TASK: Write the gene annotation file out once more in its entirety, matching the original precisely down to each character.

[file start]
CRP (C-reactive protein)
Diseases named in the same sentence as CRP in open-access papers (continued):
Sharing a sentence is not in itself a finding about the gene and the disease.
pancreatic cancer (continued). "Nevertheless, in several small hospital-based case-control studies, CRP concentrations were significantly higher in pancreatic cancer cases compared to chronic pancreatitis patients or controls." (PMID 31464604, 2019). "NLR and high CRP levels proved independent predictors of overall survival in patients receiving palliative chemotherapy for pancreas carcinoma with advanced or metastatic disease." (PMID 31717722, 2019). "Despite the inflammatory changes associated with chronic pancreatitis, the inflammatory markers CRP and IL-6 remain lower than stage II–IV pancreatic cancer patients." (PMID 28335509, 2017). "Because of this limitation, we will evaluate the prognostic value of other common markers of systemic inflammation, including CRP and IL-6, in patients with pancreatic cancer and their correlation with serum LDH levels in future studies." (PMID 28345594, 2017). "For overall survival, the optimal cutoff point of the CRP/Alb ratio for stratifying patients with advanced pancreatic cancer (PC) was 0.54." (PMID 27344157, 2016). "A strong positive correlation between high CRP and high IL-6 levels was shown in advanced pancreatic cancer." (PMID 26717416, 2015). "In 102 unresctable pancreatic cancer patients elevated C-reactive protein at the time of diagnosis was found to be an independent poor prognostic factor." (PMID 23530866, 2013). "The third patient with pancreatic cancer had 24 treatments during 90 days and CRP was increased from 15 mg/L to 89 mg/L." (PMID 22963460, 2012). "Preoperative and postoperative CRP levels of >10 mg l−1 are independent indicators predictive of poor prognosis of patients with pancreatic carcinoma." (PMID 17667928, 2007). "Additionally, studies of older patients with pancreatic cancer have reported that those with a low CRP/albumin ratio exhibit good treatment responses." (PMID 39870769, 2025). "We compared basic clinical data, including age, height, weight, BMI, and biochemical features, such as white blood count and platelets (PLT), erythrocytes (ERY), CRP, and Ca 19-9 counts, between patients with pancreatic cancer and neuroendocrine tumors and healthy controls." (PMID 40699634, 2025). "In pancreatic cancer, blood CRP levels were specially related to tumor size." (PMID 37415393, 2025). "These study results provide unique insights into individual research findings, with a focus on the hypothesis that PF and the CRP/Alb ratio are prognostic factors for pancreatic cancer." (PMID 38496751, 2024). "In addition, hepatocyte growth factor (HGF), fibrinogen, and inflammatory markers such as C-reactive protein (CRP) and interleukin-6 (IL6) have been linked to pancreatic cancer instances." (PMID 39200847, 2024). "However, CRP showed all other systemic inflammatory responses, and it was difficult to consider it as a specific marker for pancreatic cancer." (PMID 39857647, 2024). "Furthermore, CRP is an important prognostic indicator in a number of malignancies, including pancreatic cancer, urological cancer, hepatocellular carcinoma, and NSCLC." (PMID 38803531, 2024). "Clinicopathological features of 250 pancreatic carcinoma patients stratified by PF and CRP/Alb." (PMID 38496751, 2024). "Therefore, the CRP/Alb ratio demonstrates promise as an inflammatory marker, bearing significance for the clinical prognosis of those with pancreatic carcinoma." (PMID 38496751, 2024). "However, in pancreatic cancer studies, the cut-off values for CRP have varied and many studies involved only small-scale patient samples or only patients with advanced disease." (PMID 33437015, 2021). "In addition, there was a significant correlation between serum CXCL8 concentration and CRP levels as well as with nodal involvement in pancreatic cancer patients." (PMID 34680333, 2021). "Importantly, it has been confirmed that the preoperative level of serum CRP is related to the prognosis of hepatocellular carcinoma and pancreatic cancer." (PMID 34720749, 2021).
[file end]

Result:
CRP (C-reactive protein)
Diseases named in the same sentence as CRP in open-access papers (continued):
Sharing a sentence is not in itself a finding about the gene and the disease.
pancreatic cancer (continued). "Nevertheless, in several small hospital-based case-control studies, CRP concentrations were significantly higher in pancreatic cancer cases compared to chronic pancreatitis patients or controls." (PMID 31464604, 2019). "NLR and high CRP levels proved independent predictors of overall survival in patients receiving palliative chemotherapy for pancreas carcinoma with advanced or metastatic disease." (PMID 31717722, 2019). "Despite the inflammatory changes associated with chronic pancreatitis, the inflammatory markers CRP and IL-6 remain lower than stage II–IV pancreatic cancer patients." (PMID 28335509, 2017). "Because of this limitation, we will evaluate the prognostic value of other common markers of systemic inflammation, including CRP and IL-6, in patients with pancreatic cancer and their correlation with serum LDH levels in future studies." (PMID 28345594, 2017). "For overall survival, the optimal cutoff point of the CRP/Alb ratio for stratifying patients with advanced pancreatic cancer (PC) was 0.54." (PMID 27344157, 2016). "A strong positive correlation between high CRP and high IL-6 levels was shown in advanced pancreatic cancer." (PMID 26717416, 2015). "In 102 unresctable pancreatic cancer patients elevated C-reactive protein at the time of diagnosis was found to be an independent poor prognostic factor." (PMID 23530866, 2013). "The third patient with pancreatic cancer had 24 treatments during 90 days and CRP was increased from 15 mg/L to 89 mg/L." (PMID 22963460, 2012). "Preoperative and postoperative CRP levels of >10 mg l−1 are independent indicators predictive of poor prognosis of patients with pancreatic carcinoma." (PMID 17667928, 2007). "Additionally, studies of older patients with pancreatic cancer have reported that those with a low CRP/albumin ratio exhibit good treatment responses." (PMID 39870769, 2025). "We compared basic clinical data, including age, height, weight, BMI, and biochemical features, such as white blood count and platelets (PLT), erythrocytes (ERY), CRP, and Ca 19-9 counts, between patients with pancreatic cancer and neuroendocrine tumors and healthy controls." (PMID 40699634, 2025). "In pancreatic cancer, blood CRP levels were specially related to tumor size." (PMID 37415393, 2025). "These study results provide unique insights into individual research findings, with a focus on the hypothesis that PF and the CRP/Alb ratio are prognostic factors for pancreatic cancer." (PMID 38496751, 2024). "In addition, hepatocyte growth factor (HGF), fibrinogen, and inflammatory markers such as C-reactive protein (CRP) and interleukin-6 (IL6) have been linked to pancreatic cancer instances." (PMID 39200847, 2024). "However, CRP showed all other systemic inflammatory responses, and it was difficult to consider it as a specific marker for pancreatic cancer." (PMID 39857647, 2024). "Furthermore, CRP is an important prognostic indicator in a number of malignancies, including pancreatic cancer, urological cancer, hepatocellular carcinoma, and NSCLC." (PMID 38803531, 2024). "Clinicopathological features of 250 pancreatic carcinoma patients stratified by PF and CRP/Alb." (PMID 38496751, 2024). "Therefore, the CRP/Alb ratio demonstrates promise as an inflammatory marker, bearing significance for the clinical prognosis of those with pancreatic carcinoma." (PMID 38496751, 2024). "However, in pancreatic cancer studies, the cut-off values for CRP have varied and many studies involved only small-scale patient samples or only patients with advanced disease." (PMID 33437015, 2021). "In addition, there was a significant correlation between serum CXCL8 concentration and CRP levels as well as with nodal involvement in pancreatic cancer patients." (PMID 34680333, 2021). "Importantly, it has been confirmed that the preoperative level of serum CRP is related to the prognosis of hepatocellular carcinoma and pancreatic cancer." (PMID 34720749, 2021).